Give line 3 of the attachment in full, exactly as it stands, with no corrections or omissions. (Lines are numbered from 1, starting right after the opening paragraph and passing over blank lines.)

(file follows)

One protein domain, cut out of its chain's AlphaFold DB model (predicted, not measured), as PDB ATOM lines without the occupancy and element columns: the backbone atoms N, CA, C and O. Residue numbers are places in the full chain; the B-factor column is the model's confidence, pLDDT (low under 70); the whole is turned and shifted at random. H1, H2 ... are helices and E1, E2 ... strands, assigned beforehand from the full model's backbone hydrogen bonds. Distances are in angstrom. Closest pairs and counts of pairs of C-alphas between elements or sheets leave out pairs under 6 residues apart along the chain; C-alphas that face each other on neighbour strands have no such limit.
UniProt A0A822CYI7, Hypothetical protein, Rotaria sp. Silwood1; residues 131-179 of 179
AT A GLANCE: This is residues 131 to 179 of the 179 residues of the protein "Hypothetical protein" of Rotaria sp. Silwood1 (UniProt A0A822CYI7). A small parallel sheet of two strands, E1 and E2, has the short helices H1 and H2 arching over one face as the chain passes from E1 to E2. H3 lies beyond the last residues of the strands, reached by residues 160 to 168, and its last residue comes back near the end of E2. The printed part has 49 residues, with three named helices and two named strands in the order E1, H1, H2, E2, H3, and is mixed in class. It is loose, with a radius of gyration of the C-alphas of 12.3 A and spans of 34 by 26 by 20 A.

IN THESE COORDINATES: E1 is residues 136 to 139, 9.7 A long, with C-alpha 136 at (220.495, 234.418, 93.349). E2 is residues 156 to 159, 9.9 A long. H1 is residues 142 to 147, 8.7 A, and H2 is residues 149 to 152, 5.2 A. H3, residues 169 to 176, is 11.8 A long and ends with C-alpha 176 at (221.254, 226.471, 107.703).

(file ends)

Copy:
IN THESE COORDINATES: E1 is residues 136 to 139, 9.7 A long, with C-alpha 136 at (220.495, 234.418, 93.349). E2 is residues 156 to 159, 9.9 A long. H1 is residues 142 to 147, 8.7 A, and H2 is residues 149 to 152, 5.2 A. H3, residues 169 to 176, is 11.8 A long and ends with C-alpha 176 at (221.254, 226.471, 107.703).